Re: [CostumeHistoryClass] Contemporary Text- 17th Century
- There is some thought that the same author wrote the contrary pamphlet Hic Vir, which would seem to indicate that the author in both cases was having fun with the public by stating two extreme opposing viewpoints. It's as if we were to find out that Michael Moore and Ann Coulter,both were fronts for a MOTR guy like John McCain.
mhmillns <millnmh@...> wrote: I am going to post this on the message boards, and then try later
today to get it onto my website.
I choose to read Hic Mulier, The Man-Woman.
This is an English lit. about woman becoming more masculine,
ranging from their dress, bold speech, hair, and acting 'monstrous.'
The writer says that only the pure and holy stay feminine (which he
gives good praise to), and these other woman are not what God made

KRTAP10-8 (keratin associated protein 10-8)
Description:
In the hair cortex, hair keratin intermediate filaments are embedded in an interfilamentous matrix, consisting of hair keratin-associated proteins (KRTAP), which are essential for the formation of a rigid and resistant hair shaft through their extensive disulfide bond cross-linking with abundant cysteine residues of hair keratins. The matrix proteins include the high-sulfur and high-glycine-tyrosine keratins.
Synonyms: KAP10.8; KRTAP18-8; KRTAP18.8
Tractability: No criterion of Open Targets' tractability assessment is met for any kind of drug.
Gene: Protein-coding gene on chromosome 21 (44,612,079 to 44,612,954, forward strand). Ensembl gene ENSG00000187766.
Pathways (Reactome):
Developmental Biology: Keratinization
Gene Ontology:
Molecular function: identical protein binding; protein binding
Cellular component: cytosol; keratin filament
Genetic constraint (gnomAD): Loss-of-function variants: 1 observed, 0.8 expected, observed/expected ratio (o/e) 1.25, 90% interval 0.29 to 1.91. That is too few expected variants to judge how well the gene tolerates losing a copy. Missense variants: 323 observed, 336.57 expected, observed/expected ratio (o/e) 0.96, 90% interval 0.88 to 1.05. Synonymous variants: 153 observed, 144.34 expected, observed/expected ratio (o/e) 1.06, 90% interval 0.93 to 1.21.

them. He explains (in his opinion) that dress is not modest anymore.
Woman went from a concealing gown to a "loose" French doublette, and
shorter hair. He likens this to a spreading plague, saying that the
man-woman are basically giving up their bodies. Finally, he compares
the English to the "modest Dutch" and "stately Italians" but says we
have nothing to compare to them.
I read up on Hic Mulier and he wrote a couple different books,
and it is thought that they were published to keep the controversy
going. I think that in a way, he thinks (or maybe is) he is of a
higher class, and is putting these woman down because he can. I
think there are somethings he is being literal about, like the hair
and outfits, but his reasoning is exagerrated to get a Puritan point
across. When he likens this to a plague, I immediately thought of
every other "trend" and in a way, those could be a plague too,
spreading, like fashion does. But I guess he just sees this
particular one as being bad, but doesn't realize that this too will
Yahoo! Groups Links
----Tara Maginnis, Ph.D., Costume Designer, Professor and Chair
of the Theatre Department of the University of Alaska Fairbanks
Website: "The Costumer's Manifesto" at http://costumes.org
Theatre Department Web Site: http://www.uaf.edu/theatre
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